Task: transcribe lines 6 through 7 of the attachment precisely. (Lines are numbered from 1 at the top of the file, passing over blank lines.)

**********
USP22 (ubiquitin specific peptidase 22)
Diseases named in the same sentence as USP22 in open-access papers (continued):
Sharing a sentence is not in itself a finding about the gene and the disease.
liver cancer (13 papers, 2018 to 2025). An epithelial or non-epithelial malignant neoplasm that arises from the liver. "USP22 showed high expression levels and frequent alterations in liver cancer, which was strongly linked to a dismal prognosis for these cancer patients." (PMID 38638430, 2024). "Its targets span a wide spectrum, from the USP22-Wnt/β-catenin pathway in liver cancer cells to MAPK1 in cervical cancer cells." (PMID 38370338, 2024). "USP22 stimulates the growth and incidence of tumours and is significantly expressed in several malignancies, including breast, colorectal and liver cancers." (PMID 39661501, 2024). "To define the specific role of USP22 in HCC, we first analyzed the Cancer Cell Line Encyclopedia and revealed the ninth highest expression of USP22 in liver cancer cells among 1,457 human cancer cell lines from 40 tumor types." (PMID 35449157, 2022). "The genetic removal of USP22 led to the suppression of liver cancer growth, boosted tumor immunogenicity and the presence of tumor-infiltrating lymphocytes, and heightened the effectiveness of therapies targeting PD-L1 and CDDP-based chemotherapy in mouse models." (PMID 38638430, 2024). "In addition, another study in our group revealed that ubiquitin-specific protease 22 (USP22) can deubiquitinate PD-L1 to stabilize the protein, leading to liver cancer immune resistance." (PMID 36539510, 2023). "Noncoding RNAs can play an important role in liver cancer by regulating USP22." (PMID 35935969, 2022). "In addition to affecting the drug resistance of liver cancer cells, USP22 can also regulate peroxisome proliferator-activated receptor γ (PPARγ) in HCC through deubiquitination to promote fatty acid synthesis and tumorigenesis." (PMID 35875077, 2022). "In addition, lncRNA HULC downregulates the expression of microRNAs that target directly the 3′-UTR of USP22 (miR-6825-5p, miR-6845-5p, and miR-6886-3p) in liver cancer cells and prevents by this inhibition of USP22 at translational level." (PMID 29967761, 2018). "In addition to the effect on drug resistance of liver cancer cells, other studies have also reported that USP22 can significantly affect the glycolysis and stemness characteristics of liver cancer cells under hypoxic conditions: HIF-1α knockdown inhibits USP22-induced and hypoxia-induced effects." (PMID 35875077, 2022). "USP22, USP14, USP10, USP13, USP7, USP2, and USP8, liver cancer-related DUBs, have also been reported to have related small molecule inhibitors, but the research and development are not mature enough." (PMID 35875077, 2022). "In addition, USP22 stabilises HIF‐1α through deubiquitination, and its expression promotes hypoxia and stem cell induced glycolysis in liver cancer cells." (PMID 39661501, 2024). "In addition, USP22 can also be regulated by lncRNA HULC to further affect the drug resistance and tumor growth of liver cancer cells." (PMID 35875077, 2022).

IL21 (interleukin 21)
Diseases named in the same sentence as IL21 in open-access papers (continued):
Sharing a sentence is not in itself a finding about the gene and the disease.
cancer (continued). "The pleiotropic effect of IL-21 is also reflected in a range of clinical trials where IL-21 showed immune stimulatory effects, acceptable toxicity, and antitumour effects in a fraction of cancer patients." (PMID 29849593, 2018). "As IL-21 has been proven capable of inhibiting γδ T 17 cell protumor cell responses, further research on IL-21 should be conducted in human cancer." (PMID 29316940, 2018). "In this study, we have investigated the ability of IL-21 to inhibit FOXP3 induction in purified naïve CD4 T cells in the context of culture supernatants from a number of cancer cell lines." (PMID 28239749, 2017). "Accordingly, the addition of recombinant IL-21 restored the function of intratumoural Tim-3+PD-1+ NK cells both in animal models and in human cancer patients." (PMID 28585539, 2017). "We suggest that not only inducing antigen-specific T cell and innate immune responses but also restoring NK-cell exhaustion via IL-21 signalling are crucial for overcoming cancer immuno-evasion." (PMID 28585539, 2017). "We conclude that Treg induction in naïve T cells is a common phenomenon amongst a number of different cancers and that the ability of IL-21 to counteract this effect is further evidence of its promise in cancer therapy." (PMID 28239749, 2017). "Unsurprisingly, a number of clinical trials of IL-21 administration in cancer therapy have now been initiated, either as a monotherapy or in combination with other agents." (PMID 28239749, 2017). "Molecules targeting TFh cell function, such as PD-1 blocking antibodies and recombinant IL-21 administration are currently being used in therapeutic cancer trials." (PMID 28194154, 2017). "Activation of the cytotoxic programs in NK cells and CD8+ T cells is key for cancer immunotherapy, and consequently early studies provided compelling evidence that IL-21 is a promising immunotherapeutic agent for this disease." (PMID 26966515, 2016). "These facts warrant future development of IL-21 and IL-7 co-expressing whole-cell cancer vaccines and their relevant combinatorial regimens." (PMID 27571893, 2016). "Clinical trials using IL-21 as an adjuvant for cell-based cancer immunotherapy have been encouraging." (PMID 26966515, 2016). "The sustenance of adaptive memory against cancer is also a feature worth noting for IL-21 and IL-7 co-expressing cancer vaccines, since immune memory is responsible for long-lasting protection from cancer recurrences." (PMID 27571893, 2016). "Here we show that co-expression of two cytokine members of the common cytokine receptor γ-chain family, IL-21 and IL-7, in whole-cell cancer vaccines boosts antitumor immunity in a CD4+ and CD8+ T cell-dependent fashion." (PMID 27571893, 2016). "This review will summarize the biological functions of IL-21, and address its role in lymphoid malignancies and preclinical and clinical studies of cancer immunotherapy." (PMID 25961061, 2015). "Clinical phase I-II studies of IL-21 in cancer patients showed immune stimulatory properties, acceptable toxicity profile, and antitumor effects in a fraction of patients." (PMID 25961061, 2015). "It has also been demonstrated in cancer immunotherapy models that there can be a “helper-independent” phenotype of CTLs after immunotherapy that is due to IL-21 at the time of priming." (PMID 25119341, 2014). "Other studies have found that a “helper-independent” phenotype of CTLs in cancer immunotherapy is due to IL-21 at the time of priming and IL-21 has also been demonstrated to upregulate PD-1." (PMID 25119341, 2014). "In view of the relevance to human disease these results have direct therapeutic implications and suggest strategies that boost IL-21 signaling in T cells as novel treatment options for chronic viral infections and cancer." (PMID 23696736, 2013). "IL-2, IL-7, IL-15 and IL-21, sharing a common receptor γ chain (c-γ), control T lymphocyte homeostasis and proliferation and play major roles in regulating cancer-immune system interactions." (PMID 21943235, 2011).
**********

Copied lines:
Diseases named in the same sentence as IL21 in open-access papers (continued):
Sharing a sentence is not in itself a finding about the gene and the disease.